Dozens of Thais stranded in Myanmar after being allegedly trafficked there pleaded online Friday to be evacuated from the war-torn country amid reports that anti-junta forces were planning a major attack in Laukkaing town, near the Chinese border.
Relatives of the Thais have reached out to the Chinese government seeking its help in evacuating their loved ones. On Friday, the group submitted a letter to China’s embassy in Bangkok, through a local police officer, requesting that Beijing intervene.
In a video posted on Facebook Live by Ekarat Sukonthamas, a Thai man trapped in Laukkaing said he and his friends were living in a field hospital at a local school after they were rescued from a call center after being trafficked and recruited as part of a scam. They wanted to return to their Thai homes, the man said.
“Living in the midst of explosions and gunfire all day and night is really terrible. Some people are in a state of stress and pressure to the point where they can’t sleep,” said another Thai man who appeared in the Facebook post but also did not identify himself.
“We have been cut off from water and electricity. Now we have to buy our own drinking water,” he said, adding he and the others had received small portions of rice, including some that was not edible.
Post-coup Myanmar has disintegrated into bloodshed through various conflicts since the Burmese military overthrew Aung San Suu Kyi’s elected government in February 2021. Lately, it has become a regional hub for online scam operations and casinos that employ people trafficked from other countries in Southeast Asia, as BenarNews-affiliated Radio Free Asia (RFA) has reported.
A woman, who also did not identify herself, said in the Facebook video that the group had been alerted about a major battle that would take place sometime soon.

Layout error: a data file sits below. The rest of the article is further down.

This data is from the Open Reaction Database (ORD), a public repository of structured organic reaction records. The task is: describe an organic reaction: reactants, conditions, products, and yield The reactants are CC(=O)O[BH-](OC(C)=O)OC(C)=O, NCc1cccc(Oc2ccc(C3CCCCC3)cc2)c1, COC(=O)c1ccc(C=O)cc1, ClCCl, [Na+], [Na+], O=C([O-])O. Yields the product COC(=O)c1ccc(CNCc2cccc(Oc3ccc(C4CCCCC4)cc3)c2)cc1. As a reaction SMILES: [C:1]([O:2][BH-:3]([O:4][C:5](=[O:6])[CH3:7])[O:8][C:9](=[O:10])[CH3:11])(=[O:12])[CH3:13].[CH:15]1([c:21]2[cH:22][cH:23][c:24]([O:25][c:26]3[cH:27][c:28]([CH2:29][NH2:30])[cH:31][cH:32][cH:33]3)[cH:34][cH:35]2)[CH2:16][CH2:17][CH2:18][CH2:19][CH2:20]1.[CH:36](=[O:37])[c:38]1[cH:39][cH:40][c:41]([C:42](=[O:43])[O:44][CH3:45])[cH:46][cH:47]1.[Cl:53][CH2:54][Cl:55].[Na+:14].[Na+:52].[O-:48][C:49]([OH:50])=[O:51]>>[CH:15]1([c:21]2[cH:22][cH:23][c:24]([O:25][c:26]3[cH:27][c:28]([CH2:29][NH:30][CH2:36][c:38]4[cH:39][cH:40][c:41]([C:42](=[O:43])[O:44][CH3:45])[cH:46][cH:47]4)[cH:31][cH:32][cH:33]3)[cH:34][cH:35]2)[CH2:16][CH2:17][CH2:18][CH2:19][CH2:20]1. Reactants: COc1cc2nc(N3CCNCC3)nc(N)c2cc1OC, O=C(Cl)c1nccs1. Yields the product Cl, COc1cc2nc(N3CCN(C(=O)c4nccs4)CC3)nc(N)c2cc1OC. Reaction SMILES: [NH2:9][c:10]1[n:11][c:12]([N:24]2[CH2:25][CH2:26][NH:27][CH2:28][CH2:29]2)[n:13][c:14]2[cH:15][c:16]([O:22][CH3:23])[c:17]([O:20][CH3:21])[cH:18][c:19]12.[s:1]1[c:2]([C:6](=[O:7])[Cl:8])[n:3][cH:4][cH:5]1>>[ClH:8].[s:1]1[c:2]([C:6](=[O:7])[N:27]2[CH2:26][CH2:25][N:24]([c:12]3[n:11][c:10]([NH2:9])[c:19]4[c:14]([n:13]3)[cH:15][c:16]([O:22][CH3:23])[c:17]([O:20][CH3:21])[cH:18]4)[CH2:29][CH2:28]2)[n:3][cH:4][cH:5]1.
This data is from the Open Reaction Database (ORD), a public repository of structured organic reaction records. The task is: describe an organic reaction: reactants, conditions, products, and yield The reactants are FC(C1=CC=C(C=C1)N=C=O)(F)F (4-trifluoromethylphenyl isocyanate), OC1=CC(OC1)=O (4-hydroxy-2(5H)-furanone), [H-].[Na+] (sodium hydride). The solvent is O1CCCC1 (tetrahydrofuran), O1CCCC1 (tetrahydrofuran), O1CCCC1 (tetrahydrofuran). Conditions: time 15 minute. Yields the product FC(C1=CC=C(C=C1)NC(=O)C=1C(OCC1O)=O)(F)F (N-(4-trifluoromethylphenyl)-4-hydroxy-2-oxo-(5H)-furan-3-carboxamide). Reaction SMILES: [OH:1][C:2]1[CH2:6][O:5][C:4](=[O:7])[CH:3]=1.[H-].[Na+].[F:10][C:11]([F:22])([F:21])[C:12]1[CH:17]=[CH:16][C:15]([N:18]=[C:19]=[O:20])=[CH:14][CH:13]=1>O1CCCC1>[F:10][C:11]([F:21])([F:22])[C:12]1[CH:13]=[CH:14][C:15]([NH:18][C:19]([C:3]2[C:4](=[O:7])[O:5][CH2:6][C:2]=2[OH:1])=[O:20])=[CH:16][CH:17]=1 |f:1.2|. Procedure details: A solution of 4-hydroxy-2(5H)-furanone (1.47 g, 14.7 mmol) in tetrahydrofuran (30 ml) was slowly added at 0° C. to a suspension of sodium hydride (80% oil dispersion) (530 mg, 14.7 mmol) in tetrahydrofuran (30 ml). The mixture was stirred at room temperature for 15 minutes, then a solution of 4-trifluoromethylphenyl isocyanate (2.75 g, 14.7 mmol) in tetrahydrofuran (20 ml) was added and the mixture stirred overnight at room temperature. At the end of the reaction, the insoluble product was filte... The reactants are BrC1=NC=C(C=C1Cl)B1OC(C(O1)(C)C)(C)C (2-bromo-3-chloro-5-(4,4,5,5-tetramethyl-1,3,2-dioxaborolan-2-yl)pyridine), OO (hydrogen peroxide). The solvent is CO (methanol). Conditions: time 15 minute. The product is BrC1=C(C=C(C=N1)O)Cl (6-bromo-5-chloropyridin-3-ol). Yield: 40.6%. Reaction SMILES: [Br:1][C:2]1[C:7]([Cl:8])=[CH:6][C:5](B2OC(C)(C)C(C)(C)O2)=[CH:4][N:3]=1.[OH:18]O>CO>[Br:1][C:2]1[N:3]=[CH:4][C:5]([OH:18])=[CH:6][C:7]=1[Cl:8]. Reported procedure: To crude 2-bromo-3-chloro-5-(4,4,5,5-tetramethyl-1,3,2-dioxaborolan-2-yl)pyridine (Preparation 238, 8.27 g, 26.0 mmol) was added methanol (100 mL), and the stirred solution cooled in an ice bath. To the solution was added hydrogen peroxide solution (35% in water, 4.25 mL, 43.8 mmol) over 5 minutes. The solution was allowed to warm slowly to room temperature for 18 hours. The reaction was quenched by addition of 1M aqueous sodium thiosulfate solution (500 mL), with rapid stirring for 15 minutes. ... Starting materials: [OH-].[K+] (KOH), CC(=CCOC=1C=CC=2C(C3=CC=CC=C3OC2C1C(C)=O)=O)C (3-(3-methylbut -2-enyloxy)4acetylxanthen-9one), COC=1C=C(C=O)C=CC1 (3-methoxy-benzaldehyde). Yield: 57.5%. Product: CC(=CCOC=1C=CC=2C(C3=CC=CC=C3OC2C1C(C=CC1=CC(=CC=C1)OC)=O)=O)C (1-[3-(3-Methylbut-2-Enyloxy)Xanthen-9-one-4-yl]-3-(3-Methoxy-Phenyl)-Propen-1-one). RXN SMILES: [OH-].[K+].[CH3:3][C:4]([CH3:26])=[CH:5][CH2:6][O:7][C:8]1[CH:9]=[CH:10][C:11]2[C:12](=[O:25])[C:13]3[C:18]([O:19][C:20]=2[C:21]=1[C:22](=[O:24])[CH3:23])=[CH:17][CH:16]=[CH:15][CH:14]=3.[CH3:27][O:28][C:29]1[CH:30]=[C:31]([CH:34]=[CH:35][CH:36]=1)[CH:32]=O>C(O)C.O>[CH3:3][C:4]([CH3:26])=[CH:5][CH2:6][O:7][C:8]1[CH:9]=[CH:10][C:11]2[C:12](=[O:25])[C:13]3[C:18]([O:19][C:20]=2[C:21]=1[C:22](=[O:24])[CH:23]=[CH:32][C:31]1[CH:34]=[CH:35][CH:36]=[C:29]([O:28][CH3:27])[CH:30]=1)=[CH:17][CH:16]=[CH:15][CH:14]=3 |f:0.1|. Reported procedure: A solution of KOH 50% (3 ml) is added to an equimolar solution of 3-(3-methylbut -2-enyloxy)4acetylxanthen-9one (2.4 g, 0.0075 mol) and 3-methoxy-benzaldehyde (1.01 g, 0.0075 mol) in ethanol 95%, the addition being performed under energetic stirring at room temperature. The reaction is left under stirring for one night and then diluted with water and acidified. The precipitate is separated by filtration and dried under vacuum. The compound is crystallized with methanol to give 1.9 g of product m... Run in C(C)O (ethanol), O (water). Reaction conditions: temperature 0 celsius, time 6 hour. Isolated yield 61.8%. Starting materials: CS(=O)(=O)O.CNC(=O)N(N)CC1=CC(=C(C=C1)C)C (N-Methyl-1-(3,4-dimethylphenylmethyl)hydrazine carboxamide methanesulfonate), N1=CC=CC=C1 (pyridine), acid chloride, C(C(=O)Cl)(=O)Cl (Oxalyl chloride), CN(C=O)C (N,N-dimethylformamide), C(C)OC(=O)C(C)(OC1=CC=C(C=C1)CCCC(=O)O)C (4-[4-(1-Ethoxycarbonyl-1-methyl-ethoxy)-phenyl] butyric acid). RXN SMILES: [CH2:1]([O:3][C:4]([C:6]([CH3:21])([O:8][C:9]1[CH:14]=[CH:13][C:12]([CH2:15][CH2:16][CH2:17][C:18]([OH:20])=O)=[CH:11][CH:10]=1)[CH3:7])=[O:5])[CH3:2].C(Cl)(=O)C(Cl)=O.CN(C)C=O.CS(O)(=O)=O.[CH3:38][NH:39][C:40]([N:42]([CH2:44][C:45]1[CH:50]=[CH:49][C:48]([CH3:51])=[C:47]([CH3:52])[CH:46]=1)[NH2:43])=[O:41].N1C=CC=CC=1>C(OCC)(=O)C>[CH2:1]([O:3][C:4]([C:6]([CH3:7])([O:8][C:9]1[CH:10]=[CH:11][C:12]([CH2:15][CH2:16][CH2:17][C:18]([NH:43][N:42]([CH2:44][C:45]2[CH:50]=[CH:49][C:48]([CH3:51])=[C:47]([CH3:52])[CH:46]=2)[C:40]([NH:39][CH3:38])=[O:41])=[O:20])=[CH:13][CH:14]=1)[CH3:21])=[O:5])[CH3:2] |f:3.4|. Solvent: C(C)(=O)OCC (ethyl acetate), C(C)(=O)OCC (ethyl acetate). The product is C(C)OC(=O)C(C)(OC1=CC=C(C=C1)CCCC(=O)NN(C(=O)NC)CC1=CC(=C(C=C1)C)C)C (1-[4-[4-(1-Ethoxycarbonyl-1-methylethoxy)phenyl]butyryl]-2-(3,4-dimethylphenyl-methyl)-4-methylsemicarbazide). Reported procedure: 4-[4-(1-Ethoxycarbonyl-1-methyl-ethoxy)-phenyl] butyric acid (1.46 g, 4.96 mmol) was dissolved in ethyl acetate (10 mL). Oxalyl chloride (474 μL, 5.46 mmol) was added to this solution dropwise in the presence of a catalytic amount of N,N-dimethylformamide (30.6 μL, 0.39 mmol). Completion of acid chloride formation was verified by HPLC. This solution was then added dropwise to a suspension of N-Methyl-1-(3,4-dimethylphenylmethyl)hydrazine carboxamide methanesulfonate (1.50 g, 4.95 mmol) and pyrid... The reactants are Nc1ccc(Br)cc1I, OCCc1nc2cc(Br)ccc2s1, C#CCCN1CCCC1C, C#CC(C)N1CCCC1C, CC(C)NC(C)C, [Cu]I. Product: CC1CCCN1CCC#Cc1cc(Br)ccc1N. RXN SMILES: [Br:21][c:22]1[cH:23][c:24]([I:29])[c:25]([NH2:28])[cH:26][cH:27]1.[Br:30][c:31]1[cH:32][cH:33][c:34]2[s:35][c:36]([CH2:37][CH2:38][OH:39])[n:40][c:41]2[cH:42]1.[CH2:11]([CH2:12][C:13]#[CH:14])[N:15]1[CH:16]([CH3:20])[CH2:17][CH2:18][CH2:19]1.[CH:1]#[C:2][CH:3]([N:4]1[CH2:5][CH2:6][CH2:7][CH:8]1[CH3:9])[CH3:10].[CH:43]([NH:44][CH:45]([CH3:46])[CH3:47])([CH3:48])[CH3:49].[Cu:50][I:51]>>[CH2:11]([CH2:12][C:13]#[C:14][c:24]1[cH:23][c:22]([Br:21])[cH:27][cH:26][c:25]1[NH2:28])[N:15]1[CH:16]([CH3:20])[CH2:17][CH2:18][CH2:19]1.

“We want to return before the 18th [Saturday]. We would like the government to help and appeal to the Chinese government as well,” the woman said.
BenarNews could not immediately verify the authenticity of the video.
In August, a report by the U.N. human rights agency identified Myanmar and Cambodia as epicenters of a new human trafficking scourge in Southeast Asia.
Hundreds of thousands of people were “being forcibly engaged by organized criminal gangs into online criminality in Southeast Asia – from romance-investment scams and crypto fraud to illegal gambling,” the United Nations Office of the High Commissioner for Human Rights (OHCHR) reported.
In Bangkok, a spokesperson for the Thai Ministry of Foreign Affairs said about 300 Thais remained in Laukkaing as of Friday. Of those, 254 were being kept safe by the Myanmar military while 40 to 50 were being held by their employers.
Meanwhile, a group of 41 Thais have been removed from the region and were being held in Myitkyina province where they were undergoing background checks. Myitkyina province borders Mae Sai district in Thailand’s Chiang Rai province.
The Thai government previously said the 41 were to be sent home on Thursday.
On Friday, Col. Nathee Timsen, commander of the Chaotak Unit of the Pa Muang Task Force and a member of the Thai-Myanmar Border Local Committee (TBC), said he met with Col. Thura Soe Win So, commander of the Tachileik Tactical Operation Command, to inquire about their return.
The Myanmar commander said he was waiting for approval from his superiors, expected in a day or two, to allow their release.
‘Not an easy situation’